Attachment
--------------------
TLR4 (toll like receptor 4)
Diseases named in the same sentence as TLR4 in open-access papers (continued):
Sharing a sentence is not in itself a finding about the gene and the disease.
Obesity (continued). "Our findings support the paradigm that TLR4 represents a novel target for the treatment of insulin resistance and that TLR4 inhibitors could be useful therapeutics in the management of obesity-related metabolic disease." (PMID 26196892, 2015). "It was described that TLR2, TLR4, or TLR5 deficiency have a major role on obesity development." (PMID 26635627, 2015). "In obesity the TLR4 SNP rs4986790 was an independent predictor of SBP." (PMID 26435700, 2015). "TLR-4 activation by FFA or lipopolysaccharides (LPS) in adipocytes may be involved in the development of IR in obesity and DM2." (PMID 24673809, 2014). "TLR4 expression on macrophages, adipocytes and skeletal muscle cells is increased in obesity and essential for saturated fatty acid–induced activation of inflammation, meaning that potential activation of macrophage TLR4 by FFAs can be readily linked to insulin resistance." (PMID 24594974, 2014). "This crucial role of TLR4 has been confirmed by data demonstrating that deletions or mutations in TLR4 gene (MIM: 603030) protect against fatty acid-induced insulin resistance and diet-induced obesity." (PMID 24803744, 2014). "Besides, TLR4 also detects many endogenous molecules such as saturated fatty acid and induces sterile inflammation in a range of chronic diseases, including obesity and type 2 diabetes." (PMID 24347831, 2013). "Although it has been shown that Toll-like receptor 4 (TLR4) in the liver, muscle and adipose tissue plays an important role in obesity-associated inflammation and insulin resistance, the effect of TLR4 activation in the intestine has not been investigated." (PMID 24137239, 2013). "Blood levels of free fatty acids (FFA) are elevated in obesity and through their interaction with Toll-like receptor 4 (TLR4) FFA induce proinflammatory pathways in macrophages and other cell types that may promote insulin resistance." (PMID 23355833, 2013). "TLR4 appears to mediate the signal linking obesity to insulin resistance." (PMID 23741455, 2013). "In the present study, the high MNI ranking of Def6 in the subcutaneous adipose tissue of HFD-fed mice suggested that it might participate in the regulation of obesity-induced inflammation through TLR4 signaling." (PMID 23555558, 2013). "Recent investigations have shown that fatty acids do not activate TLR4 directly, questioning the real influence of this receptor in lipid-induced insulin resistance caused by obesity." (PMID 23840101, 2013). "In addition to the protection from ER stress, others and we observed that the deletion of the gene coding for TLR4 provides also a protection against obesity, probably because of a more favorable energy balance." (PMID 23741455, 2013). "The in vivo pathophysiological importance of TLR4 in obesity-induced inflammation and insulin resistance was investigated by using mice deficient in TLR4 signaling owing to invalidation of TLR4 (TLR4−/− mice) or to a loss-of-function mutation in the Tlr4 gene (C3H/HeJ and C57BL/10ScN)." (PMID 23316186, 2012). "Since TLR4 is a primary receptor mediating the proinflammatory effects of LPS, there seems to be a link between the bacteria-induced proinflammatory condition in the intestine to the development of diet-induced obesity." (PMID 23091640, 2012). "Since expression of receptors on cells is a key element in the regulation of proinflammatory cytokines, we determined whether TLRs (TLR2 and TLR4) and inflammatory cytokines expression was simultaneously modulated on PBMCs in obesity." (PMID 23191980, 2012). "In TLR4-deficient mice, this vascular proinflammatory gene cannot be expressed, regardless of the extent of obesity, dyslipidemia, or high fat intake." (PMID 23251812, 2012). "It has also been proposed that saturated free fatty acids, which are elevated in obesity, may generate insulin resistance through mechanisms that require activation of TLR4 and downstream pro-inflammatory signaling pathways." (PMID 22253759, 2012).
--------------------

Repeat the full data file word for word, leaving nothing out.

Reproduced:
TLR4 (toll like receptor 4)
Diseases named in the same sentence as TLR4 in open-access papers (continued):
Sharing a sentence is not in itself a finding about the gene and the disease.
Obesity (continued). "Our findings support the paradigm that TLR4 represents a novel target for the treatment of insulin resistance and that TLR4 inhibitors could be useful therapeutics in the management of obesity-related metabolic disease." (PMID 26196892, 2015). "It was described that TLR2, TLR4, or TLR5 deficiency have a major role on obesity development." (PMID 26635627, 2015). "In obesity the TLR4 SNP rs4986790 was an independent predictor of SBP." (PMID 26435700, 2015). "TLR-4 activation by FFA or lipopolysaccharides (LPS) in adipocytes may be involved in the development of IR in obesity and DM2." (PMID 24673809, 2014). "TLR4 expression on macrophages, adipocytes and skeletal muscle cells is increased in obesity and essential for saturated fatty acid–induced activation of inflammation, meaning that potential activation of macrophage TLR4 by FFAs can be readily linked to insulin resistance." (PMID 24594974, 2014). "This crucial role of TLR4 has been confirmed by data demonstrating that deletions or mutations in TLR4 gene (MIM: 603030) protect against fatty acid-induced insulin resistance and diet-induced obesity." (PMID 24803744, 2014). "Besides, TLR4 also detects many endogenous molecules such as saturated fatty acid and induces sterile inflammation in a range of chronic diseases, including obesity and type 2 diabetes." (PMID 24347831, 2013). "Although it has been shown that Toll-like receptor 4 (TLR4) in the liver, muscle and adipose tissue plays an important role in obesity-associated inflammation and insulin resistance, the effect of TLR4 activation in the intestine has not been investigated." (PMID 24137239, 2013). "Blood levels of free fatty acids (FFA) are elevated in obesity and through their interaction with Toll-like receptor 4 (TLR4) FFA induce proinflammatory pathways in macrophages and other cell types that may promote insulin resistance." (PMID 23355833, 2013). "TLR4 appears to mediate the signal linking obesity to insulin resistance." (PMID 23741455, 2013). "In the present study, the high MNI ranking of Def6 in the subcutaneous adipose tissue of HFD-fed mice suggested that it might participate in the regulation of obesity-induced inflammation through TLR4 signaling." (PMID 23555558, 2013). "Recent investigations have shown that fatty acids do not activate TLR4 directly, questioning the real influence of this receptor in lipid-induced insulin resistance caused by obesity." (PMID 23840101, 2013). "In addition to the protection from ER stress, others and we observed that the deletion of the gene coding for TLR4 provides also a protection against obesity, probably because of a more favorable energy balance." (PMID 23741455, 2013). "The in vivo pathophysiological importance of TLR4 in obesity-induced inflammation and insulin resistance was investigated by using mice deficient in TLR4 signaling owing to invalidation of TLR4 (TLR4−/− mice) or to a loss-of-function mutation in the Tlr4 gene (C3H/HeJ and C57BL/10ScN)." (PMID 23316186, 2012). "Since TLR4 is a primary receptor mediating the proinflammatory effects of LPS, there seems to be a link between the bacteria-induced proinflammatory condition in the intestine to the development of diet-induced obesity." (PMID 23091640, 2012). "Since expression of receptors on cells is a key element in the regulation of proinflammatory cytokines, we determined whether TLRs (TLR2 and TLR4) and inflammatory cytokines expression was simultaneously modulated on PBMCs in obesity." (PMID 23191980, 2012). "In TLR4-deficient mice, this vascular proinflammatory gene cannot be expressed, regardless of the extent of obesity, dyslipidemia, or high fat intake." (PMID 23251812, 2012). "It has also been proposed that saturated free fatty acids, which are elevated in obesity, may generate insulin resistance through mechanisms that require activation of TLR4 and downstream pro-inflammatory signaling pathways." (PMID 22253759, 2012).